Alleged Money Launderer ExtraditedCharged With Helping Crime Rings Launder Billions
More than a year after federal authorities shut down Liberty Reserve, a digital currency and payments service based in Costa Rica suspected of being linked to a money-laundering conspiracy, the U.S. Department of Justice has extradited the company's founder from Spain to the U.S. to face charges (see Feds Shutter Business Tied to Cyberheist).
Arthur Budovsky was arrested in May 2013 by Spanish authorities after being indicted by a grand jury in New York, but he was not returned to the U.S. until Oct. 10. His arraignment is scheduled for Oct. 14.
Bodovsky faces charges of conspiracy to commit money laundering, conspiracy to operate an unlicensed money transmitting business and the operation of an unlicensed money transmitting business. If convicted on all three charges, he faces a maximum sentence of 30 years in prison.
The U.S. Department of Justice alleges that Budovsky, a 40-year-old citizen of Costa Rica, used Liberty Reserve as a front to help crime rings around the world launder billions of dollars. Authorities also allege Liberty Reserve played a key role in the April 2013 $45 million international ATM cash-out scheme that involved the use of prepaid cards compromised in late 2012 and early 2013 through cyber-attacks waged against two Middle Eastern banks (see Detangling the $45 Million Cyberheist).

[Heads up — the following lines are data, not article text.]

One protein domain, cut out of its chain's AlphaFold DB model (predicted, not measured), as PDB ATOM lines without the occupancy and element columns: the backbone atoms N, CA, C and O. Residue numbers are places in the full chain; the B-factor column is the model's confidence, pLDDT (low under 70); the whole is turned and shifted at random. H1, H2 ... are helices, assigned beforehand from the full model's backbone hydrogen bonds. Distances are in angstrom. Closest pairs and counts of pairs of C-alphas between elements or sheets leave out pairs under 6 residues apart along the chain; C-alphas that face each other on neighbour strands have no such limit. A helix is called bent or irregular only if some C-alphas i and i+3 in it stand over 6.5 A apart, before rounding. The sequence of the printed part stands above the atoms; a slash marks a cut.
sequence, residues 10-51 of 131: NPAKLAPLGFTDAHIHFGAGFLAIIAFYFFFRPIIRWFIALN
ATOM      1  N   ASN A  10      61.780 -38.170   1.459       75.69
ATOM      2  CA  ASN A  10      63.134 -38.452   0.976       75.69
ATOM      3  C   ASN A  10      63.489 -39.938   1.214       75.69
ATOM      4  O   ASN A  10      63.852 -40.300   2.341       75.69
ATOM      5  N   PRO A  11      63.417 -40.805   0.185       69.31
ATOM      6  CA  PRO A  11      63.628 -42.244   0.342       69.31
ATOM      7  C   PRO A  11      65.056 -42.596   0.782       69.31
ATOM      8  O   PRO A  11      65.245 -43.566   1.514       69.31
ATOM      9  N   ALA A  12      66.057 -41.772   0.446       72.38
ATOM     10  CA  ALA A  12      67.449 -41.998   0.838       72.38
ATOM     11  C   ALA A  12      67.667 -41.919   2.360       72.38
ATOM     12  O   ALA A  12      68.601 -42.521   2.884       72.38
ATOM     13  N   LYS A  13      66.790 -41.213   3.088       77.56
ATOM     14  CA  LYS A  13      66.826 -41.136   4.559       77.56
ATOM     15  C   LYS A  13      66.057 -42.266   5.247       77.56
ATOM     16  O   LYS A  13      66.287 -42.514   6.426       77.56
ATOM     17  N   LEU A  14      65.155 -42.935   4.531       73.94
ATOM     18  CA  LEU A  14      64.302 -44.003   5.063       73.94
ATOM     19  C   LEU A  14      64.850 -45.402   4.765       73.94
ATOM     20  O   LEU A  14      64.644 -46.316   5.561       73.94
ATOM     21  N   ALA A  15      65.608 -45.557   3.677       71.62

"Arthur Budovsky allegedly built Liberty Reserve overseas to provide the international underworld with a crime-friendly digital currency and elude the scrutiny of American authorities," says Leslie Caldwell, assistant attorney general in the Justice Department's criminal division.
The indictment alleges Budovsky built and expanded Liberty Reserve as a principal money transfer agent used by cybercriminals to distribute, store and launder proceeds from illegal activity. Liberty Reserve functioned as a bank for the criminal underworld and enabled cybercriminals to conduct anonymous and untraceable financial transactions, prosecutors charge.
Before being shut down by the U.S. government in May 2013, Liberty Reserve had more than 1 million users worldwide, including more than 200,000 users in the U.S., who conducted approximately 55 million transactions totaling more than $6 billion through Liberty Reserve's system.
Budovsky is among seven individuals charged in the indictment. Four co-defendants - Vladimir Kats, Azzeddine el Amine, Mark Marmilev, and Maxim Chukharev - have pleaded guilty and await sentencing. Charges against Liberty Reserve and two individual defendants who have not been apprehended remain pending.